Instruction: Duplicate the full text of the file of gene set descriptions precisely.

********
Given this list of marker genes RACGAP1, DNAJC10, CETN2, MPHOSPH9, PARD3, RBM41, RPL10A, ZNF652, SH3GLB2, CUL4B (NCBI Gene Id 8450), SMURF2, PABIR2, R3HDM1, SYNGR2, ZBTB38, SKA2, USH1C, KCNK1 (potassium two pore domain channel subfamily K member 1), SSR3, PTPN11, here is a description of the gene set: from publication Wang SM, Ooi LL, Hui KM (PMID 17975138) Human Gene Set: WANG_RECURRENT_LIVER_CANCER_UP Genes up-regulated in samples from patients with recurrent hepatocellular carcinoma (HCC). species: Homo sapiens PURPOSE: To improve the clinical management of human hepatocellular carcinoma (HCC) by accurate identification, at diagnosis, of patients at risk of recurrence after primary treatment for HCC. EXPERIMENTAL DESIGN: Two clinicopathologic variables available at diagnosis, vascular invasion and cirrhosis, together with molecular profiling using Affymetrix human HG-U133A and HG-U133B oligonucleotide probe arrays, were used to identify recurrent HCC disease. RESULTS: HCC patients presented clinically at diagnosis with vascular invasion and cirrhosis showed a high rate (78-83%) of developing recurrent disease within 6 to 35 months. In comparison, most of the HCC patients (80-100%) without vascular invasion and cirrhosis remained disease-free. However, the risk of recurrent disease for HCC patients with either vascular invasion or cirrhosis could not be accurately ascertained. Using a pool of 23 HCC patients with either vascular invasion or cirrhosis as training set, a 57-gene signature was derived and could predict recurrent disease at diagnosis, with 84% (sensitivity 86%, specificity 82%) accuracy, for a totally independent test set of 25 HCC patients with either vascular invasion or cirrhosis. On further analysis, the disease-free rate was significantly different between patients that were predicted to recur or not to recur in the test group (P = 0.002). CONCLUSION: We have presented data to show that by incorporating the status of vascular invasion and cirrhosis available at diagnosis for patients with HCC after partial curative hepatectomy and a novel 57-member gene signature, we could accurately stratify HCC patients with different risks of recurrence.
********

Given this list of marker genes RACGAP1, DNAJC10, CETN2, MPHOSPH9, PARD3, RBM41, RPL10A, ZNF652, SH3GLB2, CUL4B (NCBI Gene Id 8450), SMURF2, PABIR2, R3HDM1, SYNGR2, ZBTB38, SKA2, USH1C, KCNK1 (potassium two pore domain channel subfamily K member 1), SSR3, PTPN11, here is a description of the gene set: from publication Wang SM, Ooi LL, Hui KM (PMID 17975138) Human Gene Set: WANG_RECURRENT_LIVER_CANCER_UP Genes up-regulated in samples from patients with recurrent hepatocellular carcinoma (HCC). species: Homo sapiens PURPOSE: To improve the clinical management of human hepatocellular carcinoma (HCC) by accurate identification, at diagnosis, of patients at risk of recurrence after primary treatment for HCC. EXPERIMENTAL DESIGN: Two clinicopathologic variables available at diagnosis, vascular invasion and cirrhosis, together with molecular profiling using Affymetrix human HG-U133A and HG-U133B oligonucleotide probe arrays, were used to identify recurrent HCC disease. RESULTS: HCC patients presented clinically at diagnosis with vascular invasion and cirrhosis showed a high rate (78-83%) of developing recurrent disease within 6 to 35 months. In comparison, most of the HCC patients (80-100%) without vascular invasion and cirrhosis remained disease-free. However, the risk of recurrent disease for HCC patients with either vascular invasion or cirrhosis could not be accurately ascertained. Using a pool of 23 HCC patients with either vascular invasion or cirrhosis as training set, a 57-gene signature was derived and could predict recurrent disease at diagnosis, with 84% (sensitivity 86%, specificity 82%) accuracy, for a totally independent test set of 25 HCC patients with either vascular invasion or cirrhosis. On further analysis, the disease-free rate was significantly different between patients that were predicted to recur or not to recur in the test group (P = 0.002). CONCLUSION: We have presented data to show that by incorporating the status of vascular invasion and cirrhosis available at diagnosis for patients with HCC after partial curative hepatectomy and a novel 57-member gene signature, we could accurately stratify HCC patients with different risks of recurrence.